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Why Japan is a fitting stage for surfing's Olympic debut

Surfing makes Olympic debut
A look at the history of surfing, one of the world's oldest sports 03:18

ON THE SHONAN COAST, Japan — In summer, the action gets going at four in the morning. Men and women in black wetsuits begin to appear, lugging their boards on foot or tucked into special bike racks. 

Before the rest of the country wakes up, Kugenuma beach is already a sea of surfers, perhaps the most popular slice of seashore in the country.

Japan's island geography means a beach is rarely far away. So while Hawaii is the undisputed birthplace and global mecca of modern surfing, Japan has nurtured a fanatic wave-rider culture all its own — in many respects, a fitting stage for the Olympic debut of one of the world's oldest sports. Surfing is making its debut at the games on Sunday. 

Surveying the throngs that would put off surfers in other parts of the world, regular Masaya Uchida, who commutes here several times a week from his home in Kawasaki city, radiated chill. 

"It is crowded," he said, "but the ocean belongs to everyone."

"It's really laid-back here, and welcoming," he told CBS News. "Like being in California!"

By train, surfing destinations on the Shonan coast can be reached in about an hour from downtown Tokyo, allowing surf addicts to indulge their passion for a few hours before work. It's not uncommon to see office stiffs in the parking lot, quickly shedding wetsuits
for business suits.

Japanese have been body surfing since at least the 19th century, floating on small planks of wood called itago. The placards were often emblazoned with ads for stores or soap.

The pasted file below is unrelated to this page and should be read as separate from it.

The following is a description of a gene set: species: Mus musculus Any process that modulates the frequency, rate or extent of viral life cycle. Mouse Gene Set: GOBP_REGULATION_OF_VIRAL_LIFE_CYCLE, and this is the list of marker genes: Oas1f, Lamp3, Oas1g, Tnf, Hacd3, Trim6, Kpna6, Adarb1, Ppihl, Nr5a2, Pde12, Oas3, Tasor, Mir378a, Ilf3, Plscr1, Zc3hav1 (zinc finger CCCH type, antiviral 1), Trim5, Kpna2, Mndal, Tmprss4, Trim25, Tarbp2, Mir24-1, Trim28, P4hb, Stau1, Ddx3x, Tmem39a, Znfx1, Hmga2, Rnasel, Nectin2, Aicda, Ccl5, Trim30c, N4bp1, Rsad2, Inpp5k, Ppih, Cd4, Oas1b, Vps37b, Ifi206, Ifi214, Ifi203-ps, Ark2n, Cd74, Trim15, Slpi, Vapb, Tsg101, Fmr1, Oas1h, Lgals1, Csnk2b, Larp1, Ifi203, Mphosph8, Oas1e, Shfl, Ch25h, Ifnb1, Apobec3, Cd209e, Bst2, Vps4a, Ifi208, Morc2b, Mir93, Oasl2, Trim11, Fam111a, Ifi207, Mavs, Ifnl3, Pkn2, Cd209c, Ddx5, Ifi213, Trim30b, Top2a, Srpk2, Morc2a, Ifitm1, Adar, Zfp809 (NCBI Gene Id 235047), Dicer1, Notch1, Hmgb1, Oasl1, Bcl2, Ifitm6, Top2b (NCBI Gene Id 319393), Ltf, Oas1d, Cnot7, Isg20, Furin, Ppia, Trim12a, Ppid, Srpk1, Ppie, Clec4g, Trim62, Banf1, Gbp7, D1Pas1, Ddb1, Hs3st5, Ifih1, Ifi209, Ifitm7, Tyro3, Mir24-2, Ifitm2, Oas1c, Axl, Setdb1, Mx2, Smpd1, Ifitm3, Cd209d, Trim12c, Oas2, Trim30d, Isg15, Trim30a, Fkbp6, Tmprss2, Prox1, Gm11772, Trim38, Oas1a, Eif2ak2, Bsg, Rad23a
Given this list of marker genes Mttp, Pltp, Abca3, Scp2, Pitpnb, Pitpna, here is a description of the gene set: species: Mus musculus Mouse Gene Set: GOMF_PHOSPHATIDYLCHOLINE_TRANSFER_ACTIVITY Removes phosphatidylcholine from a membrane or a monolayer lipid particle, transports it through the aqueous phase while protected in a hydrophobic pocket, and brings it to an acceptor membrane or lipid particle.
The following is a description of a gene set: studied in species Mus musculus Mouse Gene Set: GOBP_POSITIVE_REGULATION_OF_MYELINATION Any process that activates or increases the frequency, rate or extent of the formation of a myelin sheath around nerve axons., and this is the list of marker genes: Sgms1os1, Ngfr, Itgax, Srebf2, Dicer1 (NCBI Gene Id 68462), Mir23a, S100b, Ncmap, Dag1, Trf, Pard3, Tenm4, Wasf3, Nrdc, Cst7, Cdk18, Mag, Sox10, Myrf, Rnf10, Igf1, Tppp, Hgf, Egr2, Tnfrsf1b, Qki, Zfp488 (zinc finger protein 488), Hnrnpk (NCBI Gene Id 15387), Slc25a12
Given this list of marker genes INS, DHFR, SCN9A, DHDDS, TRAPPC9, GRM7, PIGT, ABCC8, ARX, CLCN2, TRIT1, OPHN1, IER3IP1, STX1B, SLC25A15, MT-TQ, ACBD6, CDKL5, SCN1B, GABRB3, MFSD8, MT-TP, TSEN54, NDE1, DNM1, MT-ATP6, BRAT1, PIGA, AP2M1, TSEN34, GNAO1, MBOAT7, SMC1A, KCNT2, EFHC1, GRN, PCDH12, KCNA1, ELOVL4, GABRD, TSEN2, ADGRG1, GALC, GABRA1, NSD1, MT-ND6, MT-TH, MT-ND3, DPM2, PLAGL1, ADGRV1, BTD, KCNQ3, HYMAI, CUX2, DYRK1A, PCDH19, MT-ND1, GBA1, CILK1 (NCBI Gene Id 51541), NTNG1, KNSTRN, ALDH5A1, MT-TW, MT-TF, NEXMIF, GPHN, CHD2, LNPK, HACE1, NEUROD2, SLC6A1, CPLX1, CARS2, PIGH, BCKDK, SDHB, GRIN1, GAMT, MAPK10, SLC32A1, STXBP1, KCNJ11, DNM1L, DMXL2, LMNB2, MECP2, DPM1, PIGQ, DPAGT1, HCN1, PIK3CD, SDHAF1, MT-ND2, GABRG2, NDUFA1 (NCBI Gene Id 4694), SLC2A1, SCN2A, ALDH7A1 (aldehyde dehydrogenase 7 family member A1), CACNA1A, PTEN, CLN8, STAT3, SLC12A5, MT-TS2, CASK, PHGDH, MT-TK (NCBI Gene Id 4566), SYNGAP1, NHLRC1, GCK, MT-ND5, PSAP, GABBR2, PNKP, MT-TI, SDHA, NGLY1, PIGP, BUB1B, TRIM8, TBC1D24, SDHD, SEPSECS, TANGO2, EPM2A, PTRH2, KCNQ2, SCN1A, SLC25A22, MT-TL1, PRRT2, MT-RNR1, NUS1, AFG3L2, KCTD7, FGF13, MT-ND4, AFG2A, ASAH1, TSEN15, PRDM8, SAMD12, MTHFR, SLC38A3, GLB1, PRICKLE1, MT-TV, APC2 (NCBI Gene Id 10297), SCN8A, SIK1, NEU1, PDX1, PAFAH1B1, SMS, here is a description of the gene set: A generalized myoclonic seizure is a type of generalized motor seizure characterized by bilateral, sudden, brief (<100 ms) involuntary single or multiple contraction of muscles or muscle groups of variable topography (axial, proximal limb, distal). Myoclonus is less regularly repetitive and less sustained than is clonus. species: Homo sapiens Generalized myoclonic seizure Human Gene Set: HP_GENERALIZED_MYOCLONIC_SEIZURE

But after World War II, and the arrival of U.S. servicemen, longboard riding-GIs from nearby American bases like Atsugi and Yokosuka began to wave-ride at Shonan — and Japanese were instantly hooked, Tokyo author Kaori Shoji told CBS News.

"Because we're an island nation and ocean is just about everywhere, they looked at the GIs having fun with just a board and thought to themselves, 'Hey, you know, if they can do that, so can we.' I mean, boards are cheap, aren't they?"

Shoji said that for Japanese, still recovering from the miseries of war, surfing was much more than just a new sport — it signified liberation itself. 

"American guys at the time represented the strong sense of freedom and relaxation and the feeling that you are not being surveilled or under scrutiny or being forced to do something that you weren't ready to do, which is what World War II was all about for the majority of the Japanese," she said.

"The ocean up to that point represented livelihoods, represented maybe travel for the privileged few. But mostly the ocean was a place where you made a living. And now these GIs were telling people that, you know, it's a place to have fun and relax and catch
a wave or two. And I think that was really seductive to the Japanese."

Japan's hang-ten obsession — there are an estimated two million surfers here — supports a thriving local beach culture, from the cafes and gear shops of seashore mecca, Chigasaki, to a cottage industry of artisans. Soeda Surfboard caters to a notoriously finicky clientele, with boards fine-tuned to the surfer's skill level, body size and local wave conditions.

Over at Deuce Wetsuits, artisan Hiroshi Fukuzawa requires customers to submit a long checklist of body measurements — and pay nearly twice as much as for off-the-rack wetsuits. "Custom wetsuits were originally handcrafted for Japanese pearl divers," Fukuzawa told CBS News, amid his cramped workshop in the city of Odawara. "Then artisans branched out into wetsuits for surfers."

Japan's gentle waves are just right for total newbies. Redwood City, California, native and now-local surf instructor Gary Burkhalter showed me how to stay on my board, more or less.

"You can surf in Hawaii, you can surf in California, you could surf anywhere in Bali ... but surfing in Japan is like, wow, that's really special. To be actually in the water watching the sun set behind Mount Fuji, the water turns red and orange, it's glowing.
And these beautiful waves are coming in."

Hot dog surfers must bide their time, waiting for typhoons to churn up the big waves. But for the sheer joy of watery communion, Japan's surfin' safari is a real day at the beach.

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